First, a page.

Warren City Clerk Sonja Buffa was appointed to the position in January and has worked in the City Clerk’s Office since July 2000. She served as the top deputy under two former clerks. “I just intend to keep working. I like to be involved. I love to have the one-on-one conversations with my precinct workers, and working with people at the counter and answering the phone,” Buffa said.

Warren City Clerk Sonja Buffa was appointed to the position in January and has worked in the City Clerk’s Office since July 2000. She served as the top deputy under two former clerks. “I just intend to keep working. I like to be involved. I love to have the one-on-one conversations with my precinct workers, and working with people at the counter and answering the phone,” Buffa said.

Photo by Brian Louwers


Buffa: ‘I love being here for the people’

By: Brian Louwers | Warren Weekly | Published September 16, 2019

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WARREN — Sonja Buffa has worked for the city of Warren for more than 33 years now. She still has former Mayor Ronald Bonkowski’s letter from when she was hired in as a Community Development Block Grant aid at $3.35 an hour.

Buffa moved to the City Clerk’s Office on July 1, 2000, later became the office manager and eventually, Warren’s deputy clerk. She served under Rickard Sulaka and Paul Wojno before Wojno resigned to take a seat in the Michigan Senate this year.

Appointed to fill the position, Buffa originally said she had no intention of running for elected office. That changed in April when she officially jumped into the race to become Warren’s next elected city clerk.

“It just hit me. I thought, well, people are saying I should run. People are saying I would be doing a service to the city if I ran because I have so much experience,” Buffa said. “I asked my husband and we talked about it. I’m a spiritual person, so I prayed about it, and it was the right thing to do.”

Buffa began training Warren election workers back when the city was still using the unwieldy lever voting machines and then transitioned to the optical scan system in the early 2000s. She said she’s proud of the way the department functions on Election Day, and every day in terms of customer service.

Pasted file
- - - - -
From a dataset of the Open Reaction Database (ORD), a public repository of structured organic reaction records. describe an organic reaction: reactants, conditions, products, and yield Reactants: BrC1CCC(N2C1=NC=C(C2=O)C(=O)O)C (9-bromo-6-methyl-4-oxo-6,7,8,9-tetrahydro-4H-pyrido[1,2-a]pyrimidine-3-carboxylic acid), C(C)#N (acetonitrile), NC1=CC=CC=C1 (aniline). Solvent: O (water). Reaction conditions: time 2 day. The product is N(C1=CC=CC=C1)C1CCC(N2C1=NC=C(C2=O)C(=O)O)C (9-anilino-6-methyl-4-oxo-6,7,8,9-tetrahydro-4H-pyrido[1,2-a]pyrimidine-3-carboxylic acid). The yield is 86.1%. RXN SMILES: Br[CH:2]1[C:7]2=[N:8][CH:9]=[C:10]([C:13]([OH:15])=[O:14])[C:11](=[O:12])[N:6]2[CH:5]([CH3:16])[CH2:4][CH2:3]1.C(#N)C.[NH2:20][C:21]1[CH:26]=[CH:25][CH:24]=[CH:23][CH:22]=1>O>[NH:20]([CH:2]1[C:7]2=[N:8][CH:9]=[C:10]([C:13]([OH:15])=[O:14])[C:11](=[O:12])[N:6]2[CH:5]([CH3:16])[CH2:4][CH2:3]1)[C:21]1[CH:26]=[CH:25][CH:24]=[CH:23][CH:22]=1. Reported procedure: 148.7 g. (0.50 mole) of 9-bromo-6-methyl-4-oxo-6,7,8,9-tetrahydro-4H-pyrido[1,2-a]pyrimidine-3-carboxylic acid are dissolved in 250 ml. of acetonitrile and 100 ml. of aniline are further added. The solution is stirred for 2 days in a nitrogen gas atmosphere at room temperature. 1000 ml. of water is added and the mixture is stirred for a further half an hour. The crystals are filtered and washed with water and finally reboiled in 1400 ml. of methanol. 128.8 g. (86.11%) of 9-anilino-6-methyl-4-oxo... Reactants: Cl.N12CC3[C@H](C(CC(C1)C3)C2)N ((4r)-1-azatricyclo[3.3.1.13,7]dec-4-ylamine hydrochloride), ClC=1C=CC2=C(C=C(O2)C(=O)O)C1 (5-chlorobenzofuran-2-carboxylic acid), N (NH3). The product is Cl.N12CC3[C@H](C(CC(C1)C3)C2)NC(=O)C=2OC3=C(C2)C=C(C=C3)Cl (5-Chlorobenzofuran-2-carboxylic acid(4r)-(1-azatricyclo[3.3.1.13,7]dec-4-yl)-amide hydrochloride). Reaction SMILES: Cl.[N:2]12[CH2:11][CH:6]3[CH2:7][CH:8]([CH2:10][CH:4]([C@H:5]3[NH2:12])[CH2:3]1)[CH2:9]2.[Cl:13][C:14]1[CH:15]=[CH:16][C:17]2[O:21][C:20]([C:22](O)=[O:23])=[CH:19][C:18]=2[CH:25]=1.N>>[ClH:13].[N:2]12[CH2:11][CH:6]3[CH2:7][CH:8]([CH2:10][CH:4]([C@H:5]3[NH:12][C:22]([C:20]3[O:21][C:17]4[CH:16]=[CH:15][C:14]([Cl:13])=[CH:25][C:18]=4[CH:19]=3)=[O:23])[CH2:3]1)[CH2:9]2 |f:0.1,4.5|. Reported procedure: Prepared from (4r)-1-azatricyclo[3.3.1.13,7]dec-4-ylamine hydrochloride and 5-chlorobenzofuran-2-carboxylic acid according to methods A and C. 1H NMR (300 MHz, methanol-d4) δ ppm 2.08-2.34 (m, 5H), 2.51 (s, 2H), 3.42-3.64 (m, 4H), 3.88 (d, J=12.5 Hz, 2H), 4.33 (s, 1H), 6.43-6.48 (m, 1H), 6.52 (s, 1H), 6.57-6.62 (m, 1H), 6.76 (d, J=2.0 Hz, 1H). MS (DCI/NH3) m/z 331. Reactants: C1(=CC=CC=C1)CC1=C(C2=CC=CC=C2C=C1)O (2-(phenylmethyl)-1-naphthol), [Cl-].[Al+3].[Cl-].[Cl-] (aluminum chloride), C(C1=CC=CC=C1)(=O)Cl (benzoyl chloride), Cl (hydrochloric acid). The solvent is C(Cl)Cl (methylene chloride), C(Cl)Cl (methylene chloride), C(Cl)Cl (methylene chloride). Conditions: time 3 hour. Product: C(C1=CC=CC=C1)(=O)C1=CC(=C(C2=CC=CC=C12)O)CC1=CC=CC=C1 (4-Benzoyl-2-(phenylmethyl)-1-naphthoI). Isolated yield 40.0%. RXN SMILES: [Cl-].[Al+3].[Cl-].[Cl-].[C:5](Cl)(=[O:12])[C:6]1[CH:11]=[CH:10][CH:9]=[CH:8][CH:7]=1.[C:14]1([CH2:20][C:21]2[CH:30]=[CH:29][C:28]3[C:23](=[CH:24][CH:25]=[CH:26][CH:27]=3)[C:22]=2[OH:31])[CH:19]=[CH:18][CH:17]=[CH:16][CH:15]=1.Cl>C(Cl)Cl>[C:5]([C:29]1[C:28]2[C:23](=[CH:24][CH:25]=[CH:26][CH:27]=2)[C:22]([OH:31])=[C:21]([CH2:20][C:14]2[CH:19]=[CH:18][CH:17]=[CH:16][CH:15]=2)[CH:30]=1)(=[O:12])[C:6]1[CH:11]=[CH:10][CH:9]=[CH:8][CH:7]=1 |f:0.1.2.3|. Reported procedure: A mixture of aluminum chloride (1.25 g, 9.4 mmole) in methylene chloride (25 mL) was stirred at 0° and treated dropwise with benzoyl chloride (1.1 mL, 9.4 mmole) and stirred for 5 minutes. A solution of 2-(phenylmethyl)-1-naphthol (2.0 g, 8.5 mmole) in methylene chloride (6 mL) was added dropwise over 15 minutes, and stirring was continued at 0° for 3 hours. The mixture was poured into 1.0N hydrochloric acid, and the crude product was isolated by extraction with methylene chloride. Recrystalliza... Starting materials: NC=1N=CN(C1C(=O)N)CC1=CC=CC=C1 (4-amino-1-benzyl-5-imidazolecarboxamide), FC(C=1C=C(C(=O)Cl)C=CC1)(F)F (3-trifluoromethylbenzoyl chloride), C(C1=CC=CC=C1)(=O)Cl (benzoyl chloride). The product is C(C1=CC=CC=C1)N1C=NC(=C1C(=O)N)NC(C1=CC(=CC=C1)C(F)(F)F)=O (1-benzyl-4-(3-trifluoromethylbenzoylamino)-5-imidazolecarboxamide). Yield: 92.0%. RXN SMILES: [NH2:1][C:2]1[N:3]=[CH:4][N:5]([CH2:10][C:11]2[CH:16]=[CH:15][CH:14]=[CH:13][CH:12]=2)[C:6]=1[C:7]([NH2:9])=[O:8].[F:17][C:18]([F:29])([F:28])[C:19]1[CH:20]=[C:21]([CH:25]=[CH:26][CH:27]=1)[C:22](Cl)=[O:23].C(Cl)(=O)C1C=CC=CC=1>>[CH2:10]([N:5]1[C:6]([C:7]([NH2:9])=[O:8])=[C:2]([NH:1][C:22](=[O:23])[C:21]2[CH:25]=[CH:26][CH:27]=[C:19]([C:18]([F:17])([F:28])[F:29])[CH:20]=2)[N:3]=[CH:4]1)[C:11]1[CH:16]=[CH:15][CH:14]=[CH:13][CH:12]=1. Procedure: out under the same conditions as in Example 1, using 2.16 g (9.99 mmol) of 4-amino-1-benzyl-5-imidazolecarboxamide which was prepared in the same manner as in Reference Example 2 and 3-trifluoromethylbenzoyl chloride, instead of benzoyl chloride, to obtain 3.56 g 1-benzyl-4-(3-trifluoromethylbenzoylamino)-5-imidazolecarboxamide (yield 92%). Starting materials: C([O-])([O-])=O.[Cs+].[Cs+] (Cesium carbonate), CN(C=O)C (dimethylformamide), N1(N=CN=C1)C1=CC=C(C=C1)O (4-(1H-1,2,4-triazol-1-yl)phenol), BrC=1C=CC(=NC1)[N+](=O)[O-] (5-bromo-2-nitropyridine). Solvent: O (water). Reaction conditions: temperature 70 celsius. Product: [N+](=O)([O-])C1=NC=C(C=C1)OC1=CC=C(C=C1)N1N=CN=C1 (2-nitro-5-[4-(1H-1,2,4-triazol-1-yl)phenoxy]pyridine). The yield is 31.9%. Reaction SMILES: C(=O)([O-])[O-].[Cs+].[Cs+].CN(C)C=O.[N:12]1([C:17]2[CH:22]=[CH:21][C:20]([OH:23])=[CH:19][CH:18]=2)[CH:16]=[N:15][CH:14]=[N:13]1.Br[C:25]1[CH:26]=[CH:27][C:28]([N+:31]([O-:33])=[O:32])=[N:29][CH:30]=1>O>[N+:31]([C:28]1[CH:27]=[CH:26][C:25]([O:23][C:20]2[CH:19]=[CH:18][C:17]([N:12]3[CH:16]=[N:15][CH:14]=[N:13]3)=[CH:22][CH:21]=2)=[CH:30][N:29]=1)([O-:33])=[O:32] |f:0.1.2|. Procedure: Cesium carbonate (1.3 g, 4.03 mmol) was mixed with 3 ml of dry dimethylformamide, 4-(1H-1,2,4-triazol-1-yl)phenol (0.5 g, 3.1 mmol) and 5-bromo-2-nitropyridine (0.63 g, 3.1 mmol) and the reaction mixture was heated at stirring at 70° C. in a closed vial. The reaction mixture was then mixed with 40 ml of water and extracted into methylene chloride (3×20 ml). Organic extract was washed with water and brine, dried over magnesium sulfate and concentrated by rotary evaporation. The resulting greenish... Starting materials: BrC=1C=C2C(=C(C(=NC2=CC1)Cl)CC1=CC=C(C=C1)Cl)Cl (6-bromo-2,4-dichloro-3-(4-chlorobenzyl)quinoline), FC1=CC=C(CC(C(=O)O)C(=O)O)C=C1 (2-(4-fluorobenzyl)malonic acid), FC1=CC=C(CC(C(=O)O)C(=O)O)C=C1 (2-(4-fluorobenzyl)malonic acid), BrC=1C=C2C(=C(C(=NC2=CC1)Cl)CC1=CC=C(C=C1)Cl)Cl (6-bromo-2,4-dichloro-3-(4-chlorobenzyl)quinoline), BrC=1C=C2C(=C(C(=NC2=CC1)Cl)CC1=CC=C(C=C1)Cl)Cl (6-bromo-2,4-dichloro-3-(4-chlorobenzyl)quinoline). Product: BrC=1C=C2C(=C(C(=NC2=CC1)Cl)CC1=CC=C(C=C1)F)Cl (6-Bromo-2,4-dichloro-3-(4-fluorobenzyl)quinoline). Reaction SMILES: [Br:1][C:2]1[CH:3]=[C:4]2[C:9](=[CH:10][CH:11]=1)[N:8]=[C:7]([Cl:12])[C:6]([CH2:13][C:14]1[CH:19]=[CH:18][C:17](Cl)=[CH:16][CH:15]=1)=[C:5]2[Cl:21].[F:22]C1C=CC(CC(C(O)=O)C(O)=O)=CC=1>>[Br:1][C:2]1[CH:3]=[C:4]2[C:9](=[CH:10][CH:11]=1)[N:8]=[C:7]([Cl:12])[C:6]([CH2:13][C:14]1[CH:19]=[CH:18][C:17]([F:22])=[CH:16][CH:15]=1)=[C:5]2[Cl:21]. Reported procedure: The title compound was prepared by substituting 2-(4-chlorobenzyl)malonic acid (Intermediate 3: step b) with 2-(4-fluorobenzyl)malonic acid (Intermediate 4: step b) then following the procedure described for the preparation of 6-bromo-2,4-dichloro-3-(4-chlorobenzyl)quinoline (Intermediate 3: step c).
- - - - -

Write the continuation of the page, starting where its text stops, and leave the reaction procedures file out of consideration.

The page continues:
“I take everything seriously. We have a great staff,” Buffa said. “My staff is trained well.”

As for the transition from city employee to elected official, she said she felt it was “time to make a decision.”

“It’s just so funny because everything I do is second nature. I’ve been doing it for so long,” Buffa said. “I’ve worked under two clerks. I just felt it was time. Being a clerk really wouldn’t be anything different from what I’m doing now, anyway.”

She said she hasn’t moved her office since she was appointed, and that she plans to continue doing what she’s been doing all along if elected to serve the next four-year term.

“I was a high school co-op, and who knew I’d be here 33 1/2 years later?” Buffa said. “I’m a passionate person to begin with. I take every job very seriously. Everything that’s given to me, I research it. I’m very proud of that.

“I just intend to keep working. I like to be involved. I love to have the one-on-one conversations with my precinct workers, and working with people at the counter and answering the phone. I just love it. I could never give it up. I love being here for the people. It’s very fulfilling,” Buffa said.

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